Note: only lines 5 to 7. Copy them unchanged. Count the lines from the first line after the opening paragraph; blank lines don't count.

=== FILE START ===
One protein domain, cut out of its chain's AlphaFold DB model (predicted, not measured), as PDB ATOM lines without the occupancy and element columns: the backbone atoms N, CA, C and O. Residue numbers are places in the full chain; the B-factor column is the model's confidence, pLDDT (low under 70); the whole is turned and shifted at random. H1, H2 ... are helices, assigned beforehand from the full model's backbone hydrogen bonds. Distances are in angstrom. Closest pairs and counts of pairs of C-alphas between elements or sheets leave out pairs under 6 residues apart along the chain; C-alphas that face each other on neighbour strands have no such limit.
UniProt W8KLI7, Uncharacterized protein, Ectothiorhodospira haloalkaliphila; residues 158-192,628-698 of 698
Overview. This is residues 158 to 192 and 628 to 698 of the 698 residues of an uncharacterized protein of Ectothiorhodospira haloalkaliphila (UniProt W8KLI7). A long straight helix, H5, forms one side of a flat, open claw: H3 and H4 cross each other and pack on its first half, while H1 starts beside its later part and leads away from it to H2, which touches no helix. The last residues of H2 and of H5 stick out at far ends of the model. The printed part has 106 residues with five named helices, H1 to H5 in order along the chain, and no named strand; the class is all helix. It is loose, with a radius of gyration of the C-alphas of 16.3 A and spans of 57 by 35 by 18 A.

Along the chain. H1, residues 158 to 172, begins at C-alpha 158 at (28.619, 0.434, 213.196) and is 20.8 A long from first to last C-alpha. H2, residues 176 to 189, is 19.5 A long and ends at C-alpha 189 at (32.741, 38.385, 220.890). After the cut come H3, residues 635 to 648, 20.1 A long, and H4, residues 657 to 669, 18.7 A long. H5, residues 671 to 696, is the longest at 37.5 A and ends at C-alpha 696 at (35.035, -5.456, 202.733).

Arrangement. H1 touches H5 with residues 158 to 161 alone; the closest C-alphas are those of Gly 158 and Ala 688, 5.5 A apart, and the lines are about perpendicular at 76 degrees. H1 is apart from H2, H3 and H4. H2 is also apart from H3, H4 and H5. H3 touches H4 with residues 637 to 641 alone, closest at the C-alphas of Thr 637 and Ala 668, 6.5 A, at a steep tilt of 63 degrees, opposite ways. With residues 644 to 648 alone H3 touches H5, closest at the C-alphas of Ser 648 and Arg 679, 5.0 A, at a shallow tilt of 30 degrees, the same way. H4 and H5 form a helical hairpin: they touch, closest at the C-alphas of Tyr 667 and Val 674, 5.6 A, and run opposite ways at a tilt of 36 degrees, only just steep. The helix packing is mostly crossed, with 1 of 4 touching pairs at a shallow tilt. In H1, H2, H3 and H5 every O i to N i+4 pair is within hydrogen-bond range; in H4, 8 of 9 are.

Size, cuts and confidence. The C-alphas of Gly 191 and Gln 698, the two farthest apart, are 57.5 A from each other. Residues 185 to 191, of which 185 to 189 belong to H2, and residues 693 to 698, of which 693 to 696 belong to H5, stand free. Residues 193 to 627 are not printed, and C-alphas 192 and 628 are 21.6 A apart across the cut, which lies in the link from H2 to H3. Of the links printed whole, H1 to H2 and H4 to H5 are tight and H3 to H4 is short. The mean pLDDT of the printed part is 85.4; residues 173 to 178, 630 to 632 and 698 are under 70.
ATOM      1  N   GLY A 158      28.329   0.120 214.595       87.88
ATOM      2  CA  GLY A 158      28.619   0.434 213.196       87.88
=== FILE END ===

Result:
Size, cuts and confidence. The C-alphas of Gly 191 and Gln 698, the two farthest apart, are 57.5 A from each other. Residues 185 to 191, of which 185 to 189 belong to H2, and residues 693 to 698, of which 693 to 696 belong to H5, stand free. Residues 193 to 627 are not printed, and C-alphas 192 and 628 are 21.6 A apart across the cut, which lies in the link from H2 to H3. Of the links printed whole, H1 to H2 and H4 to H5 are tight and H3 to H4 is short. The mean pLDDT of the printed part is 85.4; residues 173 to 178, 630 to 632 and 698 are under 70.
ATOM      1  N   GLY A 158      28.329   0.120 214.595       87.88
ATOM      2  CA  GLY A 158      28.619   0.434 213.196       87.88